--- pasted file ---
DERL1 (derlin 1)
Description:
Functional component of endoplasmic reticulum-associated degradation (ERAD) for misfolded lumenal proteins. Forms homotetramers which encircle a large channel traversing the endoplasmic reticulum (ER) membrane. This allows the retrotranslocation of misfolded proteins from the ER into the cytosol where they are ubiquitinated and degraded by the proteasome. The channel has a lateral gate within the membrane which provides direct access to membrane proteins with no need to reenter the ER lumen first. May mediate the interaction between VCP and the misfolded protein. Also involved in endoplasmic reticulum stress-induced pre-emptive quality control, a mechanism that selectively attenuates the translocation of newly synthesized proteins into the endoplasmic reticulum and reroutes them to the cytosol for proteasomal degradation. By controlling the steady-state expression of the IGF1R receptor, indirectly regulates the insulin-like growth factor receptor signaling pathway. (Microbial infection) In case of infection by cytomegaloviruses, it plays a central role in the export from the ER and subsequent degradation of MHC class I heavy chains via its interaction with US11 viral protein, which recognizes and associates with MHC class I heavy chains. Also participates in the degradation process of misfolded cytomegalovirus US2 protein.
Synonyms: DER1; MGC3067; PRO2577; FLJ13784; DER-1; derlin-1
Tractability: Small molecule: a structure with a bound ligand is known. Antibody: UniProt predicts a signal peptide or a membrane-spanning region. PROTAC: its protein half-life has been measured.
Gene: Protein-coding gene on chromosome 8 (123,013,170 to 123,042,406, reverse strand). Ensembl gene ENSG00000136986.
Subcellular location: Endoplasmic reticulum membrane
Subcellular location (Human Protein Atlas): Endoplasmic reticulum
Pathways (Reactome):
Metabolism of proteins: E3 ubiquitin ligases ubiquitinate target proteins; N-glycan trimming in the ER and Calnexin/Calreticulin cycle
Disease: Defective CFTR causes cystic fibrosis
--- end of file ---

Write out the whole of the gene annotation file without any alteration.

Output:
DERL1 (derlin 1)
Description:
Functional component of endoplasmic reticulum-associated degradation (ERAD) for misfolded lumenal proteins. Forms homotetramers which encircle a large channel traversing the endoplasmic reticulum (ER) membrane. This allows the retrotranslocation of misfolded proteins from the ER into the cytosol where they are ubiquitinated and degraded by the proteasome. The channel has a lateral gate within the membrane which provides direct access to membrane proteins with no need to reenter the ER lumen first. May mediate the interaction between VCP and the misfolded protein. Also involved in endoplasmic reticulum stress-induced pre-emptive quality control, a mechanism that selectively attenuates the translocation of newly synthesized proteins into the endoplasmic reticulum and reroutes them to the cytosol for proteasomal degradation. By controlling the steady-state expression of the IGF1R receptor, indirectly regulates the insulin-like growth factor receptor signaling pathway. (Microbial infection) In case of infection by cytomegaloviruses, it plays a central role in the export from the ER and subsequent degradation of MHC class I heavy chains via its interaction with US11 viral protein, which recognizes and associates with MHC class I heavy chains. Also participates in the degradation process of misfolded cytomegalovirus US2 protein.
Synonyms: DER1; MGC3067; PRO2577; FLJ13784; DER-1; derlin-1
Tractability: Small molecule: a structure with a bound ligand is known. Antibody: UniProt predicts a signal peptide or a membrane-spanning region. PROTAC: its protein half-life has been measured.
Gene: Protein-coding gene on chromosome 8 (123,013,170 to 123,042,406, reverse strand). Ensembl gene ENSG00000136986.
Subcellular location: Endoplasmic reticulum membrane
Subcellular location (Human Protein Atlas): Endoplasmic reticulum
Pathways (Reactome):
Metabolism of proteins: E3 ubiquitin ligases ubiquitinate target proteins; N-glycan trimming in the ER and Calnexin/Calreticulin cycle
Disease: Defective CFTR causes cystic fibrosis